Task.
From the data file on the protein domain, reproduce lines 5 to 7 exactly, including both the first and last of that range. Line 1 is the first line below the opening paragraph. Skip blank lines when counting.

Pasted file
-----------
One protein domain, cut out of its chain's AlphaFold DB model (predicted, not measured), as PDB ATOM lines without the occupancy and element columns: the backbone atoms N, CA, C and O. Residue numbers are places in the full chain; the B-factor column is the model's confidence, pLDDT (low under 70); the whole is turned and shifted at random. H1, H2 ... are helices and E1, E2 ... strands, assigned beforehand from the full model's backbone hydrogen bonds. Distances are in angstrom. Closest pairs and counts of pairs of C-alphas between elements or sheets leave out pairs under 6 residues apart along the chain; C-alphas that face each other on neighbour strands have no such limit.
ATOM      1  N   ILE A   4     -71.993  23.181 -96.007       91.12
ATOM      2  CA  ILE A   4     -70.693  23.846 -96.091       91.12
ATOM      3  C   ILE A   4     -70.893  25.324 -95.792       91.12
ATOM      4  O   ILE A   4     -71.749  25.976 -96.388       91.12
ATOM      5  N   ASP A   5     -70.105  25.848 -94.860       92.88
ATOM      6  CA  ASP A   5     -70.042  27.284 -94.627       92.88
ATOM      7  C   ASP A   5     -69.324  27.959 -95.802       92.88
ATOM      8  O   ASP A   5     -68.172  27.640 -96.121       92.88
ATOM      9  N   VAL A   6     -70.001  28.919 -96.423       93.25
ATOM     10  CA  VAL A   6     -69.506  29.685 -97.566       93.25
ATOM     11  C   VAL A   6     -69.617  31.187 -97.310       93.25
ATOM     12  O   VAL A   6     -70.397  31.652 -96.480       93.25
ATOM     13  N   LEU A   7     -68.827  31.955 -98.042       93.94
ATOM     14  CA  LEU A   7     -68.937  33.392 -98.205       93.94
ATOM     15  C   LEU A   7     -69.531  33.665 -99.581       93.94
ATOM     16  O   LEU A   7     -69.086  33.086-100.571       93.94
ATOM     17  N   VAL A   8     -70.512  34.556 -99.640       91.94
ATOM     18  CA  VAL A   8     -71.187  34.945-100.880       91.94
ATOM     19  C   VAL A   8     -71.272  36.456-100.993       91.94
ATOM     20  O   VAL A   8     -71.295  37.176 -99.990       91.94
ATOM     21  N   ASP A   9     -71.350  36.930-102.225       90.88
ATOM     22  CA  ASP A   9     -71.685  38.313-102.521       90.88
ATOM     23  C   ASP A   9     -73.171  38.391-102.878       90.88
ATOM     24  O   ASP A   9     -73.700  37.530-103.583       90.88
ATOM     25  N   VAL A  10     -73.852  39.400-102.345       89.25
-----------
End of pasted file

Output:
ATOM      5  N   ASP A   5     -70.105  25.848 -94.860       92.88
ATOM      6  CA  ASP A   5     -70.042  27.284 -94.627       92.88
ATOM      7  C   ASP A   5     -69.324  27.959 -95.802       92.88